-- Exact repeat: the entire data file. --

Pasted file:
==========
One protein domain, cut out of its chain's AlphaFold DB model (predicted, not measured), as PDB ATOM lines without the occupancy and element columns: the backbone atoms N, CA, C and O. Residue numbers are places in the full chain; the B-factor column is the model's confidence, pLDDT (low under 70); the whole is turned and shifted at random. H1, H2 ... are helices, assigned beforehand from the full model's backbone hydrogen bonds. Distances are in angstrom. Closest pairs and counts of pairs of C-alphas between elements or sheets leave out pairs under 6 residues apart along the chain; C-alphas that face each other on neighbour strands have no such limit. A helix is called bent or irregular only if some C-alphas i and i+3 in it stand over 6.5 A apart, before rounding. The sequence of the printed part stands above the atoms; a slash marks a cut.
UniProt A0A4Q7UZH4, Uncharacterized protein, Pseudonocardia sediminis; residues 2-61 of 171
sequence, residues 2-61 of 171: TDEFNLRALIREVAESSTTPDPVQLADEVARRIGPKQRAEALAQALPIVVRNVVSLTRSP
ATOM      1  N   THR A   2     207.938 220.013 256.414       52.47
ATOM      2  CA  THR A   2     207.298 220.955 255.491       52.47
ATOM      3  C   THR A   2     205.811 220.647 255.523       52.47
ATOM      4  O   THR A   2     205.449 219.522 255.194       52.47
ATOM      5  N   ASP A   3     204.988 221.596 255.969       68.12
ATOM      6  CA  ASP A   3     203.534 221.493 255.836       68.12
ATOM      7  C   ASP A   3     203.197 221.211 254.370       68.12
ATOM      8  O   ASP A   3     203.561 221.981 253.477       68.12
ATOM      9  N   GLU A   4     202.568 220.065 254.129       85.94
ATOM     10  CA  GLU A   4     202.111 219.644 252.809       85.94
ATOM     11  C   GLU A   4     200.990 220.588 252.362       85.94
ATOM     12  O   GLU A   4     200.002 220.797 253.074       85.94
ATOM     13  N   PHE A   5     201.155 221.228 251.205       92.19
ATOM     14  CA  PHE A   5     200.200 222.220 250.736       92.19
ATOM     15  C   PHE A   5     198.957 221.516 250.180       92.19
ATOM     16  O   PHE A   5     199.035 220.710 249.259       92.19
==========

One protein domain, cut out of its chain's AlphaFold DB model (predicted, not measured), as PDB ATOM lines without the occupancy and element columns: the backbone atoms N, CA, C and O. Residue numbers are places in the full chain; the B-factor column is the model's confidence, pLDDT (low under 70); the whole is turned and shifted at random. H1, H2 ... are helices, assigned beforehand from the full model's backbone hydrogen bonds. Distances are in angstrom. Closest pairs and counts of pairs of C-alphas between elements or sheets leave out pairs under 6 residues apart along the chain; C-alphas that face each other on neighbour strands have no such limit. A helix is called bent or irregular only if some C-alphas i and i+3 in it stand over 6.5 A apart, before rounding. The sequence of the printed part stands above the atoms; a slash marks a cut.
UniProt A0A4Q7UZH4, Uncharacterized protein, Pseudonocardia sediminis; residues 2-61 of 171
sequence, residues 2-61 of 171: TDEFNLRALIREVAESSTTPDPVQLADEVARRIGPKQRAEALAQALPIVVRNVVSLTRSP
ATOM      1  N   THR A   2     207.938 220.013 256.414       52.47
ATOM      2  CA  THR A   2     207.298 220.955 255.491       52.47
ATOM      3  C   THR A   2     205.811 220.647 255.523       52.47
ATOM      4  O   THR A   2     205.449 219.522 255.194       52.47
ATOM      5  N   ASP A   3     204.988 221.596 255.969       68.12
ATOM      6  CA  ASP A   3     203.534 221.493 255.836       68.12
ATOM      7  C   ASP A   3     203.197 221.211 254.370       68.12
ATOM      8  O   ASP A   3     203.561 221.981 253.477       68.12
ATOM      9  N   GLU A   4     202.568 220.065 254.129       85.94
ATOM     10  CA  GLU A   4     202.111 219.644 252.809       85.94
ATOM     11  C   GLU A   4     200.990 220.588 252.362       85.94
ATOM     12  O   GLU A   4     200.002 220.797 253.074       85.94
ATOM     13  N   PHE A   5     201.155 221.228 251.205       92.19
ATOM     14  CA  PHE A   5     200.200 222.220 250.736       92.19
ATOM     15  C   PHE A   5     198.957 221.516 250.180       92.19
ATOM     16  O   PHE A   5     199.035 220.710 249.259       92.19